Just in time for beach reading, powerhouse writer George Pelecanos is out in August with another noirish novel, The Turnaround, that stretches from the streets of Washington in the rock ’n’ roll 1970s to Walter Reed Medical Center today.
If you want a weightier topic, The Challenge: Hamdan v. Rumsfeld and the Fight Over Presidential Power by Jonathan Mahler, a writer for theNew York Times Magazine, goes inside the case that challenged whether the President could hold Guantánamo detainees indefinitely. Written like a legal thriller, Mahler’s book follows Salim Ahmed Hamdan, a Yemeni captured in Afghanistan, and his petition for habeas corpus brought by Navy JAG lawyer Charles Swift and Georgetown law professor Neal Katyal as the case goes to the Supreme Court and becomes an important decision on executive power.
NPR executive Dick Meyer’s new book, Why We Hate Us: American Discontent in the New Millennium, examines the self-loathing that some Americans feel due to the “one-two punch” of rapid social change and technological revolution. He deconstructs the “OmniMedia” and “OmniMarketing” that we love to hate and our longing for “authenticity.”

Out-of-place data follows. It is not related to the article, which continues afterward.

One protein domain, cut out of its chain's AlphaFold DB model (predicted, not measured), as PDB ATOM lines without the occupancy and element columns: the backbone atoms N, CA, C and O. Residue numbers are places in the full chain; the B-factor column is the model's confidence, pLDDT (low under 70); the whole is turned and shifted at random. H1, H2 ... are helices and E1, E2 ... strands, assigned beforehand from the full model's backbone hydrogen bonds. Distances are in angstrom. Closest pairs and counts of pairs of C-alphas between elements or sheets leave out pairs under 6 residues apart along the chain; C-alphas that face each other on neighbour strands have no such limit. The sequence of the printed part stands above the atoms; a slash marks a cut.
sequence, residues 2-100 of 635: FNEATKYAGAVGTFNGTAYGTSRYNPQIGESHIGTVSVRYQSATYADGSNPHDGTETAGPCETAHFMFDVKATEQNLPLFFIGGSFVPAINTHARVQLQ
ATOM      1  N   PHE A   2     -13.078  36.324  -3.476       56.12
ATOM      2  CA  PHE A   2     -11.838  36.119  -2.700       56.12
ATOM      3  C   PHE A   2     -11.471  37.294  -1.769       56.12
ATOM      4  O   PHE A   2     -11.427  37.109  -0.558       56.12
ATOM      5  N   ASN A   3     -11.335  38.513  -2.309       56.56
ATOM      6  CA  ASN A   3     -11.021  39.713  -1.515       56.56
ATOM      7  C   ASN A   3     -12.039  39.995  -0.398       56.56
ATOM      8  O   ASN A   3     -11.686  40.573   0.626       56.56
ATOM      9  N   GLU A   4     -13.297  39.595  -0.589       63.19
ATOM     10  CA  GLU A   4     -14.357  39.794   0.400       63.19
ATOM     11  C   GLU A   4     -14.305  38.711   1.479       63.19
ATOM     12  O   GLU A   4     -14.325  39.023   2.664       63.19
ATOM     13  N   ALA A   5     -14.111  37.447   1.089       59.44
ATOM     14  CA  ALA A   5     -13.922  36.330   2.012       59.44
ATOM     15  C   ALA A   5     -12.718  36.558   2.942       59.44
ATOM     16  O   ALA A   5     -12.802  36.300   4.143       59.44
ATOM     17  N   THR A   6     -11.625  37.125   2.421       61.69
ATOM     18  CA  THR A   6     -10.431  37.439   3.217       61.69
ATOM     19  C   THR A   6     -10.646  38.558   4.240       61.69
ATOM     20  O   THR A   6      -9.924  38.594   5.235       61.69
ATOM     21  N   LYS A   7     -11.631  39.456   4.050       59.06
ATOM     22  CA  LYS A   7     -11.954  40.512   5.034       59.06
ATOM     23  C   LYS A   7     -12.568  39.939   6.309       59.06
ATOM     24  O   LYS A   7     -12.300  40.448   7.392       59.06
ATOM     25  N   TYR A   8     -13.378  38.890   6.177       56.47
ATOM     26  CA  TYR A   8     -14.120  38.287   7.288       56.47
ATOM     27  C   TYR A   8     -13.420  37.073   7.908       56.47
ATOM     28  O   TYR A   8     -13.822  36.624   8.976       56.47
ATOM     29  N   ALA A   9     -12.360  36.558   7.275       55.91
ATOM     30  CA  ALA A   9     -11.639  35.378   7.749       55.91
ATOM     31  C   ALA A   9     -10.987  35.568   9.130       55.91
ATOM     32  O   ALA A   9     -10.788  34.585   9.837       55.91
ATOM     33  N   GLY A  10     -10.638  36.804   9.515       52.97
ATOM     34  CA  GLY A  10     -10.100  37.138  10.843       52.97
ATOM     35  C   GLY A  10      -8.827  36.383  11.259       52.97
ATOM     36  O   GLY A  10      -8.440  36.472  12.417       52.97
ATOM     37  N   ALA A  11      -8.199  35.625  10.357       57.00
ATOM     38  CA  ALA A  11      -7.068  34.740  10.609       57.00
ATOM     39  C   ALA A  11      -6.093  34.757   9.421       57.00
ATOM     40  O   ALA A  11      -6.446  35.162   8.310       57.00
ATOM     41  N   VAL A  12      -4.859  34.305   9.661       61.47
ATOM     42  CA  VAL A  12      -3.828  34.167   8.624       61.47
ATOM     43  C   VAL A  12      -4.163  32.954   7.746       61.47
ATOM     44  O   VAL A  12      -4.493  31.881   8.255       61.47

Georgetown law professor Sheryll Cashin’s first book, The Failures of Integration, received critical acclaim. Her deeply personal follow-up, The Agitator’s Daughter, looks at her family history through four generations of African-Americans, from her great-grandfather in Reconstruction to her own father, whose “uppity” ways sparked the ire of the IRS and the FBI, right through to her present-day identity.